What's New on the Rialto
Elaine Stritch: Still Here and The End of Pretend
Book Reviews by David Levy
The two booksthe aforementioned Still Here: The Madcap, Nervy, Singular Life of Elaine Stritch by Jacobs, and Elaine Stritch: The End of Pretend by John Belleach offer the reader a different window into who Stritch was, and by doing so they help create a more complete portrait of a complex woman. From Jacobs, we get a fairly traditional biography, based on work with archives and interviews with those who knew her, that presents the outlines of Stritch's life and the accomplishments of her career presented by a journalist. From Bell, we get an intimate portrait of the last years of a diva who never quite reached the stratosphere of superstardom, told from the perspective of an acquaintance in the process of becoming a friend.
Each book is distinct, and each worth reading, although I don't know that I suggest anyone read them back to back, as I did. There is certainly overlapBell manages to include quite a bit of Stritch's biography in his account, although it's more often presented through the questionable lens of Stritch's own telling than through the researched lens of journalist Jacobs. Most of the biographical details Bell includes will be familiar to anyone who's seen Stritch's acclaimed one-woman show, At Liberty. But to come to Bell's book seeking facts and timelines is to miss the pointand the beautyof his project.
Bell also makes it clear that Stritch knew he was keeping notes for an eventual book, a project he says she endorsed. Jacobs relates that Stritch herself attempted to write her memoirs on more than one occasion (and used the remaining notes from those attempts to inform her own project), so it seems clear that Stritch had her legacy in mind. That said, neither book shies away from subjects Stritch herself might have been uncomfortable discussing or unable to document herself: both speculate on her sexual orientation (likely bisexual, although it's unclear if she ever acted on those feelings) and her disordered eating. Bell in particular offers a window into what Stritch's darkest moods looked like, and seeing the way she could mistreat those who were around to help her is every bit as sad and terrifying as you might imagine.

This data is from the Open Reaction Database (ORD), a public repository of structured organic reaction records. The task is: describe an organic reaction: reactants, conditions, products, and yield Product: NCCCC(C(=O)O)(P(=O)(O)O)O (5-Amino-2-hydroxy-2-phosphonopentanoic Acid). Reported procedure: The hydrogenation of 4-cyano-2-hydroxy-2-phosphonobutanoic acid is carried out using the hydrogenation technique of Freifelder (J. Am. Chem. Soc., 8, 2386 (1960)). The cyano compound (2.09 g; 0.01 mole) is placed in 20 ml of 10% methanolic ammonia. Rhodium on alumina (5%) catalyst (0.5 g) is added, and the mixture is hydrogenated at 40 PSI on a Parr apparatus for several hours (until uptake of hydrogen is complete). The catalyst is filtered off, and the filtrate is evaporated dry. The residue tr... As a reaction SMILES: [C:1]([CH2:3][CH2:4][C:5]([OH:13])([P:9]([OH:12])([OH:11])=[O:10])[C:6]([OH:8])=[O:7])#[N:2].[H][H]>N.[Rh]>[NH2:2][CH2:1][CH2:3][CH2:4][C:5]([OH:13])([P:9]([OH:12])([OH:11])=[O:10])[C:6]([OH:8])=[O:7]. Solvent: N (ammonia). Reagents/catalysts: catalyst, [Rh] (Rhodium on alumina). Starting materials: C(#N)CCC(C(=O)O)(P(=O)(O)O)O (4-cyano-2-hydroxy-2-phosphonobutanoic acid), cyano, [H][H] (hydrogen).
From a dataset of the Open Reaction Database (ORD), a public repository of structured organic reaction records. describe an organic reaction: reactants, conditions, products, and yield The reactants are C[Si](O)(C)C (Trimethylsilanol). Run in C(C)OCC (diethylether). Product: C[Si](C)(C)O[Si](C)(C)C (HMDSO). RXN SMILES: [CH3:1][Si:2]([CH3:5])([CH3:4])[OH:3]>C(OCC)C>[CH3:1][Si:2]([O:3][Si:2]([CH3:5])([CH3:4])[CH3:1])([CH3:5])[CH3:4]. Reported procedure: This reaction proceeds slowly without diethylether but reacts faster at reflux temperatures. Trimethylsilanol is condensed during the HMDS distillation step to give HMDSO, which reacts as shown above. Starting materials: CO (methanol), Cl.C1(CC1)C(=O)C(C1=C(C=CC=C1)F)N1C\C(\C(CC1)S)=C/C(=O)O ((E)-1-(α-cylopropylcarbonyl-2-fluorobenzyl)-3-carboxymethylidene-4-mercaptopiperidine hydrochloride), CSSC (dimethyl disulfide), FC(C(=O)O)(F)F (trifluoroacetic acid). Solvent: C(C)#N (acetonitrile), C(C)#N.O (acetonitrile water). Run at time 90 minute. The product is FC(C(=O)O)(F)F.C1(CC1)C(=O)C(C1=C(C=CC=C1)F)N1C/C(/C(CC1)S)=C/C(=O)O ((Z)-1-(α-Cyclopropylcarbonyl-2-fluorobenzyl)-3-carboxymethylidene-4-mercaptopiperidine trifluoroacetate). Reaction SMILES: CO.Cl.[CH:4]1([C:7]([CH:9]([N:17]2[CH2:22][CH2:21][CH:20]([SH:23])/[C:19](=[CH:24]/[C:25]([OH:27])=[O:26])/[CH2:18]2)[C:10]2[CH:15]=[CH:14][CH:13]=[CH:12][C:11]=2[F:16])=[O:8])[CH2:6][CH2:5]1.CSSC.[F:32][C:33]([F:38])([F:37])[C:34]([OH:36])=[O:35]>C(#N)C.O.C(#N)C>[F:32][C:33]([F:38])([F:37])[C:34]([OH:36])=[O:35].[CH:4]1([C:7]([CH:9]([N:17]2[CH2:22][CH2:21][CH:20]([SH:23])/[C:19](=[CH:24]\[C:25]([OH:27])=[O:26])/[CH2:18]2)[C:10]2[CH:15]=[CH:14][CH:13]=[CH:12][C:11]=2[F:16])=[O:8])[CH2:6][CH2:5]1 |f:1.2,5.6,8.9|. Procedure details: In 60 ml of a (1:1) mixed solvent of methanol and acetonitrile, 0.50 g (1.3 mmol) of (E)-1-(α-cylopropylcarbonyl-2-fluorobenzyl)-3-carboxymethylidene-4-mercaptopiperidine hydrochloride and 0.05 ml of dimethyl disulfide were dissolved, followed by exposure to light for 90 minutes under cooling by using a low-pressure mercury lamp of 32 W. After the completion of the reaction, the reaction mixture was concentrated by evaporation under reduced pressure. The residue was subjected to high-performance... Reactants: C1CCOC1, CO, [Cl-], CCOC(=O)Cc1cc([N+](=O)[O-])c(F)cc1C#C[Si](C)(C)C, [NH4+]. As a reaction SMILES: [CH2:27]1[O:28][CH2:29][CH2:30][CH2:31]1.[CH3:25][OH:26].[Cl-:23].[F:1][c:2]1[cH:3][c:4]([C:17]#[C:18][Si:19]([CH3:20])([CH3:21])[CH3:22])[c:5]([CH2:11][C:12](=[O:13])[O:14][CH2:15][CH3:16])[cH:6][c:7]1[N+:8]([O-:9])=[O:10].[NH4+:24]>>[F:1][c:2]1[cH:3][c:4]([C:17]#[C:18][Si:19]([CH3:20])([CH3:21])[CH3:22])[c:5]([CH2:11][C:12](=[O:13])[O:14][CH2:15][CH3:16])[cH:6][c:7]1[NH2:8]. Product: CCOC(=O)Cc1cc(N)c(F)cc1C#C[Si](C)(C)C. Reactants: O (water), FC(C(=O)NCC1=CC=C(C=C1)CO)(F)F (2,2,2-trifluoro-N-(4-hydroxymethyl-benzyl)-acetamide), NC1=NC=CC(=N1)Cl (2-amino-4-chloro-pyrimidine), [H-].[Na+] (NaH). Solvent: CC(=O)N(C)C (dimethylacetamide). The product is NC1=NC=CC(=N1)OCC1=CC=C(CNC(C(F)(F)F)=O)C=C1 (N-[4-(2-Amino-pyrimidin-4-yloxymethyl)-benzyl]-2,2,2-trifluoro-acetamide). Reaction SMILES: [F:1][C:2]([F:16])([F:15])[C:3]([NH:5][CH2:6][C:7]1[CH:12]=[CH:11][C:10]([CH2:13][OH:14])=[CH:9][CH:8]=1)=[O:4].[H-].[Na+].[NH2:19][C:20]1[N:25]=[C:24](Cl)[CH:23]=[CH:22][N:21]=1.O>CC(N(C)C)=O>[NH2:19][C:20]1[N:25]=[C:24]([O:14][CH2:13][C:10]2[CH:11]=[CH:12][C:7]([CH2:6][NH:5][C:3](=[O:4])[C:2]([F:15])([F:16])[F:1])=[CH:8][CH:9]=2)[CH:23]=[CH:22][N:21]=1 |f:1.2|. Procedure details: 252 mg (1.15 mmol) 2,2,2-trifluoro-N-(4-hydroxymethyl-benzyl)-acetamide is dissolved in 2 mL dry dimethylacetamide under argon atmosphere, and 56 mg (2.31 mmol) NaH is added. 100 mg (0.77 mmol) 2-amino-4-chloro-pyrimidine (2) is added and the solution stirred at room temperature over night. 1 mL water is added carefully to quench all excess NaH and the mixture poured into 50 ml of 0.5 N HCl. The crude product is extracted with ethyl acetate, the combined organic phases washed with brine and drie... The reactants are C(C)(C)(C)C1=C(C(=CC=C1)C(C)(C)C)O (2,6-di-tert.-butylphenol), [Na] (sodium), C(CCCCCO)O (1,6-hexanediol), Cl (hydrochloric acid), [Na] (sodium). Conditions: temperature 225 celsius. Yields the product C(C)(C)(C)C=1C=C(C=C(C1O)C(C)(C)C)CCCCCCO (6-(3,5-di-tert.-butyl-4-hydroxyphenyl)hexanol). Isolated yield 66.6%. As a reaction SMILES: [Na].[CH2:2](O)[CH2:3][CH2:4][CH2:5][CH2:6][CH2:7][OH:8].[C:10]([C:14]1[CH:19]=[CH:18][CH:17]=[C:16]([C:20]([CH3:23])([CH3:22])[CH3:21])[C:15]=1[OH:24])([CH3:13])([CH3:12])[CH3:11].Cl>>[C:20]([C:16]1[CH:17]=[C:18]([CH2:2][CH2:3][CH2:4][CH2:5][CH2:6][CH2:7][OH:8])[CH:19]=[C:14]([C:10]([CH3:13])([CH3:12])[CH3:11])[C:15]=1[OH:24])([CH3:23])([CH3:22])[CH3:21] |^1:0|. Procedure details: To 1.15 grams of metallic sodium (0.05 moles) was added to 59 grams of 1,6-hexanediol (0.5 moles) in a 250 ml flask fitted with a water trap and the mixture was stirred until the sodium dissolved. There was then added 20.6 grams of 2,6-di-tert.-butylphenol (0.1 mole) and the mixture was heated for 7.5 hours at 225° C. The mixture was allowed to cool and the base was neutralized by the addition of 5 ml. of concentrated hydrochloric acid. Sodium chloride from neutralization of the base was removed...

But a surprising tenderness surfaces in Bell's account as we see her take on a maternal mode to her young assistants, even defending them against some racist "ladies who lunch" in Birmingham, Michigan. These unguarded moments, observed first-hand in Stritch's final apartment, give Bell insights that Jacobs had no way of accessing. At times, his book feels a little repetitive, both because of the stories repeated from At Liberty and because of stories repeated within the book, but even this gives you a sense of sharing space with Stritch in her waning years. She knew her best material and was known to recycle it.
Where Jacobs's book has the advantage is, of course, in the research. A veteran New York Times writer, editor, and cultural critic, she is well-situated to not only tell the story of Elaine Stritch's life but to explicate why it's a story worth reading. Her resources included not only Stritch's papers (and her surviving family members and colleagues), but also the hours of interviews Stritch had recorded in preparing what would become At Liberty. Jacobs clearly had fun attempting to untangle Stritch's self-made myths from what really happened, to the extent one ever can. And if the full force of Stritch's personality isn't quite as visible, the remembrances of past colleagues who clearly both loved and feared herand who also on more than one occasion had enough of herpresent a picture of a woman who was complicated and often self-defeating from the very start of her career onward.
There are times when I found myself wishing Jacobs had shifted her focus. She's a little too interested in Stephen Sondheim (who appears to have had a collegial relationship with Stritch that wasn't much closer than any two people who worked together and at times ran in the same circles), and I found myself wishing instead for a deeper look at the longer and much more important friendship Stritch shared with Liz Smith. And while it's fun to learn that Stritch had a running complaint about Angela Lansbury having the career she wanted, it's hard to know if that was a deeply held jealousy or just a recurring bit Elaine would do. Regardless, I was mortified to read that Jacobs asked Lansbury about Stritch's envy. (Lansbury handled the conversation with grace, but it's cringy to read!)
Still, my quibbles with the book are slight, and by and large it does right by its subject. It would be easy to let Stritch's personality overshadow her professional accomplishment, but Jacobs makes it clear the ways in which Stritch excelled on stage. I think I might have enjoyed Still Here more had I read it firstI was so taken with The End of Pretend that it was hard to pick up another book about Stritch immediately following it. But, ultimately, the scope of Still Here and the emotion of The End of Pretend complement each other well, and fans of Elaine Stritchor those who wonder why others seem so devoted to herwill surely enjoy both.
Still Here: The Madcap, Nervy, Singular Life of Elaine Stritch By Alexandra Jacobs